The average person spends over two hours browsing through Anthropologie. I think that has less to do with the actual merchandise [not to take away from how utterly incredible it is], but more to do with the intricate merchandising. The store display alone draws you in and keeps you there…for a very long time! The atmosphere is ever changing, but always feels as though you are in your eclectic Grandmother’s closet and a fabulous untapped flea market, all at the same time. Enter Brian Neal Sensabaugh.
Whether creating the next jaw dropping display for Anthropologie or working on his upcoming personal art show, Brian Neal’s creative juices are incessantly in overdrive. He has been asked on more than one occasion to prototype upcoming displays for the retail giant, and his life is currently being chronicled for a documentary. This man exudes talent.
Brian Neal is a great presence to the art scene, a soulful creator and my dear friend. I am tickled pink to share this profile with you.
What do you like most about your job as a Display Coordinator for Anthropologie?
I most enjoy and receive personal satisfaction with the reality that I am actually using my art degree. It is art that drives me and getting paid for being able to create things is a blessing. I also like that what I do often inspires others. This is rewarding.
What is a typical day like for you?
A typical day for me depends on the time of the year. Anthropologie constantly changes its vignettes to coincide with the current season and windows change every six weeks. There is ALWAYS something that is being built, installed or prepped. I begin each day with a walk through the store to check existing displays for any maintenance or repairs. Our customers tend to be very touchy feely!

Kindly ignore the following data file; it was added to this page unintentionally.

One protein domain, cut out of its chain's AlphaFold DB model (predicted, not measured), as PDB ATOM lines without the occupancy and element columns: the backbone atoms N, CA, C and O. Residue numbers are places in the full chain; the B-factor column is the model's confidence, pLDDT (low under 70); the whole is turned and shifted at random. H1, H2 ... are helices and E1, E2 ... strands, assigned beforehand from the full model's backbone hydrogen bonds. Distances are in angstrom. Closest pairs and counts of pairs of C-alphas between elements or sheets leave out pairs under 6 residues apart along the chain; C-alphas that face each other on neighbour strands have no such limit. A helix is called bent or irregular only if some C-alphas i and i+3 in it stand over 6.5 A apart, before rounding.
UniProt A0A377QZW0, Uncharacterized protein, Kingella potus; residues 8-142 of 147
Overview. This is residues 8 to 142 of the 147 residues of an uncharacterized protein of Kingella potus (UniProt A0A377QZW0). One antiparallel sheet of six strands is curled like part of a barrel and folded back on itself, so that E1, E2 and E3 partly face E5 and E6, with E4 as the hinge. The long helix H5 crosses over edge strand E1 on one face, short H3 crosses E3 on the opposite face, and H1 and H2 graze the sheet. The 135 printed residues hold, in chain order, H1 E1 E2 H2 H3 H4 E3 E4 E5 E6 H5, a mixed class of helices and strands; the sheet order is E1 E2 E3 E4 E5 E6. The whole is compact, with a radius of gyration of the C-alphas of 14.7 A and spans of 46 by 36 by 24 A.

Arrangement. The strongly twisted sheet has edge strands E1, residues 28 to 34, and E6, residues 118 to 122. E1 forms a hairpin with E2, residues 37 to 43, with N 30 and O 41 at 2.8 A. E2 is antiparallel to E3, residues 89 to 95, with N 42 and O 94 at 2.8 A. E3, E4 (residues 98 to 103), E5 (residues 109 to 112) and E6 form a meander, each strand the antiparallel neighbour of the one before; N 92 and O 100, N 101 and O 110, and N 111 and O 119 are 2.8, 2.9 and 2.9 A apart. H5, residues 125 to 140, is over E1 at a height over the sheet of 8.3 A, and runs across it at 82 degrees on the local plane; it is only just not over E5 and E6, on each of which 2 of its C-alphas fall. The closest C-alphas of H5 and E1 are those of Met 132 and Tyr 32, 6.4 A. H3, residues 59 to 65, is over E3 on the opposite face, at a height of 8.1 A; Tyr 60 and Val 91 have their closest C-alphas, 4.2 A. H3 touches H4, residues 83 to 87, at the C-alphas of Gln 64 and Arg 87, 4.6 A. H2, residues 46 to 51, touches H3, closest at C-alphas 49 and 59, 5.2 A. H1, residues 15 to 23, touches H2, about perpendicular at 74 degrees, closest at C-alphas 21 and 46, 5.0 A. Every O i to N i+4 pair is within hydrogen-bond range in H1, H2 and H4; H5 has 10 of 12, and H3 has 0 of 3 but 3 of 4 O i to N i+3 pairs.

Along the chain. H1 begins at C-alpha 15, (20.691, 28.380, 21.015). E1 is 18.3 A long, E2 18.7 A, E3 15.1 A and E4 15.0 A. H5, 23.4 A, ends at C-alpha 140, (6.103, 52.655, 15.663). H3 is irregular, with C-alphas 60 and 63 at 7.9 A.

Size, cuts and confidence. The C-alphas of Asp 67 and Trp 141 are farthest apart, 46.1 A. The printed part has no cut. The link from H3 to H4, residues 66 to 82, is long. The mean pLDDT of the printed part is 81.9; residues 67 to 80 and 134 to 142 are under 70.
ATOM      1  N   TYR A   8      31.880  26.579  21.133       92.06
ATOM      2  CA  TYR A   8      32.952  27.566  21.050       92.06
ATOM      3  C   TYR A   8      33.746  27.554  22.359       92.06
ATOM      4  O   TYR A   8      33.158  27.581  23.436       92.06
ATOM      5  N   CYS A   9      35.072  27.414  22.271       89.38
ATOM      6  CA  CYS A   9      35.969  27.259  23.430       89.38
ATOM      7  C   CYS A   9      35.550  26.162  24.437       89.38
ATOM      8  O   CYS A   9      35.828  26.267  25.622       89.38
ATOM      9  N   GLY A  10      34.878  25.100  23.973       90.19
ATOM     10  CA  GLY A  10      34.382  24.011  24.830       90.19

What has been your favorite in-store installation so far? Is there anything you’ve been itching to create for Anthropologie?
My favorite installation thus far has to be the windows for Holiday 2005. I was selected to participate in the prototyping for that holiday season and traveled to the Los Angeles store at Farmer’s Market to execute the direction that would be sent to all stores. The windows were inspired by the artist Andy Goldsworthy. A large nest that resembled a tornado was constructed of birch, camphor and honeysuckle vines. It encompassed the entire window and the tail of the nest projected into the interior of the store. Swallowed by the movement of the branches, mannequins, furniture and chandeliers were suspended in this natural phenomenon. It was enormous and completely awe-inspiring to witness.